Presque Isle board revisits need for renovations of courthouse
ROGERS CITY — The Presque Isle County Board of Commissioners passed a motion to again discuss the need for the courthouse to be remodeled. The vote was unanimous to start the discussion.
“Regarding the condition of the old courthouse, we all agree the problems still exist and the need exists. If we’re going to revisit this issue we want the board to be unanimous in our discussion,” Vice Chairman Bob Schell said.
Commissioner Stephen Lang said this motion does not mean the board will move forward with a plan.
“We’re just moving forward to listen to a plan,” Lang said.
Michigan State University Extension District Coordinator Lisa Anderson and community engagement consultant Anne Chastain said the extension can facilitate the discussion for the county.
“That’s what we can offer. We can’t really advocate for one decision or another. That’s not our place. We can get the conversation started, get the community ideas on the table,” Anderson said.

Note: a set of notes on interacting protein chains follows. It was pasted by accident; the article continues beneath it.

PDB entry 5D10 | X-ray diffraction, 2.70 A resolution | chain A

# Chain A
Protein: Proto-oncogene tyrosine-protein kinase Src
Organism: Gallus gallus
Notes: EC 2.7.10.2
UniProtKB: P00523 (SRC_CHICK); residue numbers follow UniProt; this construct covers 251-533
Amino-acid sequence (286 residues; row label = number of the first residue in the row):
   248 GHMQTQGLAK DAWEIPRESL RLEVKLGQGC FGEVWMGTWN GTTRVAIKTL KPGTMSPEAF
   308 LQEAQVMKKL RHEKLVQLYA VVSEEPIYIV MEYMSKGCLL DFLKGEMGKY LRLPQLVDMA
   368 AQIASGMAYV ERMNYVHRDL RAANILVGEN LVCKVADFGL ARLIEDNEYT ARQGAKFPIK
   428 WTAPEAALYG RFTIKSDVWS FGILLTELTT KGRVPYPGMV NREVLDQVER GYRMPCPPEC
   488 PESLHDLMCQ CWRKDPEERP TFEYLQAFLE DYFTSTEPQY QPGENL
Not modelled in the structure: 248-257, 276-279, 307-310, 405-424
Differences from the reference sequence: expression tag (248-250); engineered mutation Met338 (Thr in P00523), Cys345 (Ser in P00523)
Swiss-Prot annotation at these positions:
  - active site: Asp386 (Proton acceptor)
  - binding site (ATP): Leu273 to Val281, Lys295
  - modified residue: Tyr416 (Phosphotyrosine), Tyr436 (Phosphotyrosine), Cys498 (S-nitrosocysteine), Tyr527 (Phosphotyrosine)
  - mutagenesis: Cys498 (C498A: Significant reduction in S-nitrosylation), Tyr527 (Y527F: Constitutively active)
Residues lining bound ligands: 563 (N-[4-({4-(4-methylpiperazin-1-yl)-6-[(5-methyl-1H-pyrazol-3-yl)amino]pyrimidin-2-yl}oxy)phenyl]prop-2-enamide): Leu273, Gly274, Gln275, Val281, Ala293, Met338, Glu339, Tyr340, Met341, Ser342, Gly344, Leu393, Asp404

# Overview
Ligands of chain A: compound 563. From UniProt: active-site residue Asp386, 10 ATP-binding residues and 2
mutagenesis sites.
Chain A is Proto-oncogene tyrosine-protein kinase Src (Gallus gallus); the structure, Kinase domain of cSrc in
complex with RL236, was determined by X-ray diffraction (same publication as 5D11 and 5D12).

What they proposed is a partnership, Chastain said.
“What we’re proposing is a partnership between the MSU Extension and the county board to show the need and document the validity. We do have a lot of experience putting together educational materials, flyers, identifying organizations to network with,” Chastain said.
She said there are a lot of opportunities out there.
“We would be looking for the county board to identify people in each jurisdiction and have them identify other people in the community and get the ball rolling. We’ll also talk to people to know what resident are saying now as well; hoping to address those concerns,” Chastain said.
Commissioner Michael Darga said the board needs to educate the community on the reasons why they want to move forward with possible renovations.
County Clerk Anne Marie Main said as a start officials can revisit the study done about three years ago when renovations were first discussed.
Board Chairman Carl Altman also wanted to make it clear any consultation with Chastain would not be paid for by the county.
“It is not part of the yearly contract, MSU would pay her. We can’t guarantee that what you want would be successful. That’s not for us to decide. It’s for facilitation, and you know, public engagement,” Anderson said.
Chastain said they could put a timeline together and propose anywhere from 10 to 12 hours a month.
“We would need to work with key people in Presque Isle County. It’s your issue. We’re offering to get the information out,” Chastain said.
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